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A Question About Ralbag's Reception
Professor Menachem Kellner asked me to post the following question:
Rabbi Levi ben Gershom (1288-1344), known as Ralbag or Gersonides, is best known in the world of Jewish tradition as the author of commentaries on the earlier prophets and of Job. These commentaries are found today in the Mikra'ot Gedolot editions of the Bible along with other traditional commentaries. Once in the Mikra'kot Gedolot, Ralbag's status as a rishon was assured, despite his unusual positions on a whole range of theological issues. His hitherto very rare commentaries on the Torah are being made available by Mossad ha-Rav Kook and in an exemplary edition under the editorship of Rabbi Baruch Braner of Yeshivat Birkat Moshe in Ma'aleh Adumim.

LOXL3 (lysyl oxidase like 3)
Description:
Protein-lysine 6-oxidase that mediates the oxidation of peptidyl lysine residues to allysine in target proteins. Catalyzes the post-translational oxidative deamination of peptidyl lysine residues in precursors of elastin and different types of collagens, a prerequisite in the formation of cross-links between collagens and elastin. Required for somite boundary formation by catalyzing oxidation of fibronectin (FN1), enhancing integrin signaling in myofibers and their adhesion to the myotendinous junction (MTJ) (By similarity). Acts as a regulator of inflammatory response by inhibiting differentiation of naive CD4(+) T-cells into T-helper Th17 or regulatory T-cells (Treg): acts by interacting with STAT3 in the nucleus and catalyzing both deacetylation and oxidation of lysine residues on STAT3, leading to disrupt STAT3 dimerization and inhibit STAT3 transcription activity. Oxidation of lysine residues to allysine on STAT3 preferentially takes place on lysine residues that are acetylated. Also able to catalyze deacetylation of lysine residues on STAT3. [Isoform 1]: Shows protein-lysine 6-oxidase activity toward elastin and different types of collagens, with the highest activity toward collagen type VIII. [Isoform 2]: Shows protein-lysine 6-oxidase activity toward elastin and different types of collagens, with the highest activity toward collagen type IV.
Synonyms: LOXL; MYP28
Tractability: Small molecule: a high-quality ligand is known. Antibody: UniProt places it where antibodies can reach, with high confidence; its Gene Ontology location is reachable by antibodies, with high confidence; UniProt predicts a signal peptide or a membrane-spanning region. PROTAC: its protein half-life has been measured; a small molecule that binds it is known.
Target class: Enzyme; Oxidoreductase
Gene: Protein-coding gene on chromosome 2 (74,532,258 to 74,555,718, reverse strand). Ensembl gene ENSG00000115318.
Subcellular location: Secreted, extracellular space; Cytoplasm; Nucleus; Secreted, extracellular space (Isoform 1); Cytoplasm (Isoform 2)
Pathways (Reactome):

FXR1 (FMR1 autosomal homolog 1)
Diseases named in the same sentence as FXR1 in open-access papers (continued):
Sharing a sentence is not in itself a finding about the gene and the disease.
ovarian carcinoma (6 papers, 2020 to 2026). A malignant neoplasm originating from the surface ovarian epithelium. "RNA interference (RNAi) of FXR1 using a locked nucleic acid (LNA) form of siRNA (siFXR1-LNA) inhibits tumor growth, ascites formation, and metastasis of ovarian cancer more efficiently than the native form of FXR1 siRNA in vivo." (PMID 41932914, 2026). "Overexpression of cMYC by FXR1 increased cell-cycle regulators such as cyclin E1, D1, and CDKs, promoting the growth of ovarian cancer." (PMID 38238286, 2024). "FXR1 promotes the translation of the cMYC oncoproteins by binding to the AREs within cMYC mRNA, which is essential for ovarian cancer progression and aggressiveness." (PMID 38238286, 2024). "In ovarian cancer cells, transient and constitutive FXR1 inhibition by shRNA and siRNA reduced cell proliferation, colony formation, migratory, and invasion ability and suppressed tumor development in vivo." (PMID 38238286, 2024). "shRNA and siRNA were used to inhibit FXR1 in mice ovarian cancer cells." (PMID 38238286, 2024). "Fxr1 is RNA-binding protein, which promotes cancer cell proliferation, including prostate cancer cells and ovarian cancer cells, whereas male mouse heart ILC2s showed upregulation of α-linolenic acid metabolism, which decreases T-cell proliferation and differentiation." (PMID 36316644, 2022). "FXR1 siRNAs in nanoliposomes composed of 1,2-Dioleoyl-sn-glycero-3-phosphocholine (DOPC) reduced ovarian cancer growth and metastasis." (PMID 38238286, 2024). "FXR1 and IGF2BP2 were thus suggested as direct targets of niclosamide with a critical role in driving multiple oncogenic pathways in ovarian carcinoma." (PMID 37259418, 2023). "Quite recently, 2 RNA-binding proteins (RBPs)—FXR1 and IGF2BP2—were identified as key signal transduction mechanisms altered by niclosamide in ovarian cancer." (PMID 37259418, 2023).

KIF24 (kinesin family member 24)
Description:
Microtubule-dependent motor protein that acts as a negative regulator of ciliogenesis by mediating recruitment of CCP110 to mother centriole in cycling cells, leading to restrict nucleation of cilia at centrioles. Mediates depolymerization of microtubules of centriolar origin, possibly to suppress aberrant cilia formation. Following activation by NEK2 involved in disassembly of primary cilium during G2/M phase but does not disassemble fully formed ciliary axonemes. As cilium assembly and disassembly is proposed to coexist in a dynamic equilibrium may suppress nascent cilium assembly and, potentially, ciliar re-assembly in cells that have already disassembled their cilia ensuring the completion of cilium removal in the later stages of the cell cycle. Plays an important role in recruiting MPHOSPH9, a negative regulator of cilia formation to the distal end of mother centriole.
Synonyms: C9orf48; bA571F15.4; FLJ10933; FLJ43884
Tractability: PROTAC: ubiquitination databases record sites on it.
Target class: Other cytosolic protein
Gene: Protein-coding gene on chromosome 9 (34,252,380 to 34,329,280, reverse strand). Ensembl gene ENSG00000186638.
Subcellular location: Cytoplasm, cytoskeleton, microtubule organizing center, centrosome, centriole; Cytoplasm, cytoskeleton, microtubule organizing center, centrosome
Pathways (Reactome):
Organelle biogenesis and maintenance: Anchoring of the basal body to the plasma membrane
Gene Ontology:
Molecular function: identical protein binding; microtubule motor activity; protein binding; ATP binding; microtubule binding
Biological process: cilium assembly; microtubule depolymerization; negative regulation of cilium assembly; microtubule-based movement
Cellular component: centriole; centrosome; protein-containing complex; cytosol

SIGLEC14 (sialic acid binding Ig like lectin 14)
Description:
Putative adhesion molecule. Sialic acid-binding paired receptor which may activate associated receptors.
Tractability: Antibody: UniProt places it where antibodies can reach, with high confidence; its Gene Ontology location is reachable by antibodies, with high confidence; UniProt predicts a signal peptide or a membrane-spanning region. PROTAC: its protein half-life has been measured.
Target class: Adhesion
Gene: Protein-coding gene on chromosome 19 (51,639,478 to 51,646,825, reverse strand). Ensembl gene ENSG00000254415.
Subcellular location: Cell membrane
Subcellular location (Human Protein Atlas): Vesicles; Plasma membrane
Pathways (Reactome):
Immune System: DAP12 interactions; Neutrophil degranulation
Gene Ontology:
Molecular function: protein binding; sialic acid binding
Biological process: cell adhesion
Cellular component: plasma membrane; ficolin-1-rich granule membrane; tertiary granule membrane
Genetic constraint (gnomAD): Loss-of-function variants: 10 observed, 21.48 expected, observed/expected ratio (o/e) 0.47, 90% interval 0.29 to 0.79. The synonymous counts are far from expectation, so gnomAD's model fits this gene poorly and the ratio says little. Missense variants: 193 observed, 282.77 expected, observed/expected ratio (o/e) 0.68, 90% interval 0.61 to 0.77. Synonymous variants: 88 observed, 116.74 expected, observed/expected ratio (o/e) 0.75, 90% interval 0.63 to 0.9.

Ralbag's apparently positive reception (as evidenced by his inclusion in the Mikra'ot Gedolot) notwithstanding, there is no denying that he became a controversial figure by the later middle ages. Indeed, the first publisher of his philosophic magnum opus, Milhamot ha-Shem (Wars of the Lord) states that many called the book Wars Against the Lord. The explicit doctrines Ralbag defends in his Milhamot Ha-Shem, like those relating to the creation of the cosmos out of a kind of pre-existing matter, and especially those relating to God's knowledge and providence, are daring. Indeed, Isaac Husik called his doctrine of God's knowledge a "theological monstrosity."
I am interested in finding responses to Ralbag by rabbinic figures from the last two centuries and would be grateful for any assistance. I am familiar with brief haskamot on his writings by Reb Moshe Feinstein, z"l, and by the Netziv, but almost nothing else.
Thanks in advance, Menachem Kellner (Kellner@research.haifa.ac.il)